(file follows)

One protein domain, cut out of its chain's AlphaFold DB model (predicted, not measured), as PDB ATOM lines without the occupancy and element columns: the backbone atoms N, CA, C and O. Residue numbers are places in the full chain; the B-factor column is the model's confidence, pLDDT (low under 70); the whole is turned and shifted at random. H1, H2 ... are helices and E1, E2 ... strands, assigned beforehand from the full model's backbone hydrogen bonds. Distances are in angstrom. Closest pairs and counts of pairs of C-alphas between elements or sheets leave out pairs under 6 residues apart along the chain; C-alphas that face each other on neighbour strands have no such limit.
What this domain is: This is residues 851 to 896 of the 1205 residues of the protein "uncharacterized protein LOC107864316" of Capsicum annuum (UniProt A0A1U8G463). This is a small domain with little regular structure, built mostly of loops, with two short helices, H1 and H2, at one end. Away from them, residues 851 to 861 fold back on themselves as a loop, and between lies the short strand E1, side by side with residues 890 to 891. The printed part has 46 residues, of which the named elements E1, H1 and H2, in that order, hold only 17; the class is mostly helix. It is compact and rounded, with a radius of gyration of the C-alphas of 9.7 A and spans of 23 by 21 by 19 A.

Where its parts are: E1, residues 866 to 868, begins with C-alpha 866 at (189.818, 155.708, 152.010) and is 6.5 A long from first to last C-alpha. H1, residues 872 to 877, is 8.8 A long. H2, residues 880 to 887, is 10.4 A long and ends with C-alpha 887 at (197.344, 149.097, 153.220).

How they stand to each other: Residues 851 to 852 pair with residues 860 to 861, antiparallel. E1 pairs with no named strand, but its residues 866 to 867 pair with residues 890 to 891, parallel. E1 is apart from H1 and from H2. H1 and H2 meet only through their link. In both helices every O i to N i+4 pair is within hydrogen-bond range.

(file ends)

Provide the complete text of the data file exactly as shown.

One protein domain, cut out of its chain's AlphaFold DB model (predicted, not measured), as PDB ATOM lines without the occupancy and element columns: the backbone atoms N, CA, C and O. Residue numbers are places in the full chain; the B-factor column is the model's confidence, pLDDT (low under 70); the whole is turned and shifted at random. H1, H2 ... are helices and E1, E2 ... strands, assigned beforehand from the full model's backbone hydrogen bonds. Distances are in angstrom. Closest pairs and counts of pairs of C-alphas between elements or sheets leave out pairs under 6 residues apart along the chain; C-alphas that face each other on neighbour strands have no such limit.
What this domain is: This is residues 851 to 896 of the 1205 residues of the protein "uncharacterized protein LOC107864316" of Capsicum annuum (UniProt A0A1U8G463). This is a small domain with little regular structure, built mostly of loops, with two short helices, H1 and H2, at one end. Away from them, residues 851 to 861 fold back on themselves as a loop, and between lies the short strand E1, side by side with residues 890 to 891. The printed part has 46 residues, of which the named elements E1, H1 and H2, in that order, hold only 17; the class is mostly helix. It is compact and rounded, with a radius of gyration of the C-alphas of 9.7 A and spans of 23 by 21 by 19 A.

Where its parts are: E1, residues 866 to 868, begins with C-alpha 866 at (189.818, 155.708, 152.010) and is 6.5 A long from first to last C-alpha. H1, residues 872 to 877, is 8.8 A long. H2, residues 880 to 887, is 10.4 A long and ends with C-alpha 887 at (197.344, 149.097, 153.220).

How they stand to each other: Residues 851 to 852 pair with residues 860 to 861, antiparallel. E1 pairs with no named strand, but its residues 866 to 867 pair with residues 890 to 891, parallel. E1 is apart from H1 and from H2. H1 and H2 meet only through their link. In both helices every O i to N i+4 pair is within hydrogen-bond range.